A useful feature — or curse, depending on how you see it — of shopping from large online retailers like Amazon, Target and eBay is the suggestions they give you for purchases. These appear on their websites while you shop and in advertisements on other websites.
Online retailers are using “big data” to predict your product needs and preferences. To an extent, the same could be said for Internet-based freight matching services.
The basics of freight matching have not changed. Carriers still search for loads that meet their specific criteria for origins, destinations and equipment types. But some sites can now suggest loads and routes to users that they may otherwise not have considered to help maximize profits.
DAT is offering RateView, a new subscription tool for benchmarking spot and contract rates. RateView is designed to give small carriers the same type of complex lane and pricing analysis tools that large carriers use to make routing decisions.
With RateView, carriers select lanes to view pricing information on. A chosen lane from Atlanta to Dallas, for instance, would show the contract and spot-market rates as well as recommended backhaul options. Carriers see the two-way pricing they should expect to be able to negotiate to cover their costs for the round trip.
Within RateView, a new feature called Tri-Haul Routing shows the best options for two-legged backhauls or returns, along with the expected total revenue for the trip. This feature ranks pricing for all possible markets that the carrier could route a truck through for a trip. It instantly returns the top 5 choices for two-legged options, such as from Dallas to Memphis to Atlanta or Dallas to New Orleans to Atlanta.
RateView has direct integration with DAT’s Power load board so that carriers can contact shippers and brokers that have loads in lanes they have identified using these pricing and route analysis tools. With a mouse click, DAT users can call the contacts directly using Skype integration.
Third party logistics providers often use private load boards to expedite the freight matching process with their pre-qualified carriers. These platforms use a very targeted approach for suggesting loads to carriers to get a quick-response.
Transplace, a 3PL used by approximately 60 shippers, awards lanes to carriers through a strategic bid process. With the lane awards Transplace builds routing guides to minimize the rate spread among carriers should instances arise where additional capacity is needed in certain lanes.
Transplace uses a private load board, or carrier portal, to present loads that typically have a short lead time. The carriers have the option to automatically accept the load at the contracted lane rate or to respond with a bid increase or decrease. This freight selection process can run as fast as every 15 minutes, though the cycle is typically one hour.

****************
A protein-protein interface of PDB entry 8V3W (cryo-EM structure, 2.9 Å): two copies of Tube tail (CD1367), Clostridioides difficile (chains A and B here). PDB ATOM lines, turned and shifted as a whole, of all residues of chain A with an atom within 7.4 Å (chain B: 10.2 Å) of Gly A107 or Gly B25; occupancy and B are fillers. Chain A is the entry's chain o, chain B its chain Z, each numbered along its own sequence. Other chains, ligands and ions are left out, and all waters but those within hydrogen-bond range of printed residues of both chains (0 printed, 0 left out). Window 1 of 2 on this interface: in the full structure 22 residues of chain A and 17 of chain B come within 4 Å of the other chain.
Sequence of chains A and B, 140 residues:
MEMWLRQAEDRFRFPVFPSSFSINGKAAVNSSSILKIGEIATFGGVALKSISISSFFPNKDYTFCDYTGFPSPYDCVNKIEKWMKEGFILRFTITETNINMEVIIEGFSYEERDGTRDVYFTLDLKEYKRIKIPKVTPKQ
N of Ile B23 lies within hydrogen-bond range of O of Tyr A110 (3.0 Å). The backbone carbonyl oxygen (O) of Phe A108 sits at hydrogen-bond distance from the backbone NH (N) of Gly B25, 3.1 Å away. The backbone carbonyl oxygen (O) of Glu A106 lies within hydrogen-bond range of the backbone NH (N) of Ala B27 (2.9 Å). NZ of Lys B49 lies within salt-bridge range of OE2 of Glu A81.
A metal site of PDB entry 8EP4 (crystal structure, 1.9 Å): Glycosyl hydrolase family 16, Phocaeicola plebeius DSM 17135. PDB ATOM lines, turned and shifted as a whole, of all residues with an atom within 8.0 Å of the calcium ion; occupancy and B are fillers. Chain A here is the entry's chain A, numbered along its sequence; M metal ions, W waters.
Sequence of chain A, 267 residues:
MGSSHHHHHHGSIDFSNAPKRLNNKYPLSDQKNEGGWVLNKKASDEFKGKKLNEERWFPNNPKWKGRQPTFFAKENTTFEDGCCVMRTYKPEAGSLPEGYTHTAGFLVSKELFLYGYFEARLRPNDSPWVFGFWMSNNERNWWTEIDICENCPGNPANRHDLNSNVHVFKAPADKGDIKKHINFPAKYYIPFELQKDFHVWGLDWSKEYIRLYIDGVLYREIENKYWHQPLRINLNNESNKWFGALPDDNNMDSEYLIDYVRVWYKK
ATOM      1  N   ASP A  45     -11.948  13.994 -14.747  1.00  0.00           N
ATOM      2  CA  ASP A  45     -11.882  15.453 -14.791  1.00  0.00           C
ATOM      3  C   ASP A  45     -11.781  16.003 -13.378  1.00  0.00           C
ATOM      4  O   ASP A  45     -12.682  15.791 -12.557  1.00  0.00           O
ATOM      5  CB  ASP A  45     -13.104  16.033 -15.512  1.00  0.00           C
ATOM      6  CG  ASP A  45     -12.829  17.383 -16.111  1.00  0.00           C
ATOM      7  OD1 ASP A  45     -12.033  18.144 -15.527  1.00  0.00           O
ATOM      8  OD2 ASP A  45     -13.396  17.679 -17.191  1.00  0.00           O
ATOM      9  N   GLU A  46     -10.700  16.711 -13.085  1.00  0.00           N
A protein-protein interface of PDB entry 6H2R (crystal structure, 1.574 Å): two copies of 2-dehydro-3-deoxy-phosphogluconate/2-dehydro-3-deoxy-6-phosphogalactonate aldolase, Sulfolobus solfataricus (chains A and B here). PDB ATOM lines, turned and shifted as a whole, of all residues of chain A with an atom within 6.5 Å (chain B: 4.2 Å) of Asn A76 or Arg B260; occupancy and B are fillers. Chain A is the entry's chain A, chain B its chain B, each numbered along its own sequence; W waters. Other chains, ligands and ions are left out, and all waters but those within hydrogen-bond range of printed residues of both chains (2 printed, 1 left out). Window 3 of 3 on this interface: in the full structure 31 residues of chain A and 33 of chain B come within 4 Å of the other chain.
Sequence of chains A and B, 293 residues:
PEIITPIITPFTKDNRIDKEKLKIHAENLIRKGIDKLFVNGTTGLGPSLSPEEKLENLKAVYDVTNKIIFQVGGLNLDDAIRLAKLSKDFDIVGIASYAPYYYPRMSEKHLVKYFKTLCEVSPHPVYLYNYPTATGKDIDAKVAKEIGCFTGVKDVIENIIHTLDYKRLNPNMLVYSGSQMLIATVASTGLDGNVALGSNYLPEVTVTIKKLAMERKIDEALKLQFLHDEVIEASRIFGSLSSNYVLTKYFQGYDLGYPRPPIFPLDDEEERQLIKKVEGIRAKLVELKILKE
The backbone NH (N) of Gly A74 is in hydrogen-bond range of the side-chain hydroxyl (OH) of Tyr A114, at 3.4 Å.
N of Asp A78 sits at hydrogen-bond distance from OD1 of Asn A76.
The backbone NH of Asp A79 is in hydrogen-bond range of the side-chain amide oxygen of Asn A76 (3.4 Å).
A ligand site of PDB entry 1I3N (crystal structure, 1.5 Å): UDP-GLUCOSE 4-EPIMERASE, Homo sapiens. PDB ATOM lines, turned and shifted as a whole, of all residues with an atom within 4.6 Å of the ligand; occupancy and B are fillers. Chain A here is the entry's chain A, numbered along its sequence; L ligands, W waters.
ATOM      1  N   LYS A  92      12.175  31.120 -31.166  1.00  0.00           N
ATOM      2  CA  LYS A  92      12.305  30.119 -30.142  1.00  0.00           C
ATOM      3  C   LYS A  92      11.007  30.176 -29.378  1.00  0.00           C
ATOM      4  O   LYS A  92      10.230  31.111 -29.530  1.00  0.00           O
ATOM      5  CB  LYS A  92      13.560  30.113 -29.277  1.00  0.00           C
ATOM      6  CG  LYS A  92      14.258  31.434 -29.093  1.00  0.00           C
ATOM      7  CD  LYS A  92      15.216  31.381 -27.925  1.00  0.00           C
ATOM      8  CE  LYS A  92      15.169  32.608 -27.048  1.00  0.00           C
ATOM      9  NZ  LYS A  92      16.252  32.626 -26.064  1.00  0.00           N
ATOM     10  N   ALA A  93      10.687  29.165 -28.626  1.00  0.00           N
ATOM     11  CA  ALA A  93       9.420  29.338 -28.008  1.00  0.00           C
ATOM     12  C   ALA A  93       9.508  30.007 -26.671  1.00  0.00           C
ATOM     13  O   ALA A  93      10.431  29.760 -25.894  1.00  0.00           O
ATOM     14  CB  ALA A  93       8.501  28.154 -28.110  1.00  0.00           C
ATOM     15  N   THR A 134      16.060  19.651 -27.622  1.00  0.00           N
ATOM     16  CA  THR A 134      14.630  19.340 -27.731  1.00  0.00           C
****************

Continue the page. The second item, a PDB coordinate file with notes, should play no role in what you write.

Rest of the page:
With it, shippers can instantly understand market pricing and find carriers with available equipment. Carriers are notified immediately if they won the bid. The load is then dropped into the automated tendering and load tracking process, says Matthew Menner, senior vice president of strategy for Transplace.
Where to bid?
Logistical Labs has created a new cloud-based pricing platform, Load Dex, for shippers and third party logistics providers. The platform includes an intermodal freight matching service. With more shippers and 3PLs looking to convert over-the-road shipments to rail for the cost savings and environmental benefits, carriers are following suit.
Load Dex has three main components. A big data algorithm simplifies lane pricing and analysis for shippers. Then, social collaboration tools help to speed the quote-to-load conversion process by removing unstructured email and verbal communications with carriers–like “what’s your rate from Atlanta to Dallas?” It does this by linking communications to shipment data. Third, an intermodal exchange helps identify opportunities for road-to-rail conversion.
For no cost, carriers with intermodal drayage operations can use the system to upload their available capacity and rates. Instantly, carriers can see if their rates are competitive, says Chris Ricciardi, chief product officer. Soon, the exchange will have a feature called Bid Helper to provide carriers with suggestions on what lanes they should bid on during the year, he says.
The algorithms used by freight matching services to suggest loads might not be as complex as those used by online retailers to encourage more spending, but at least they can increase profits.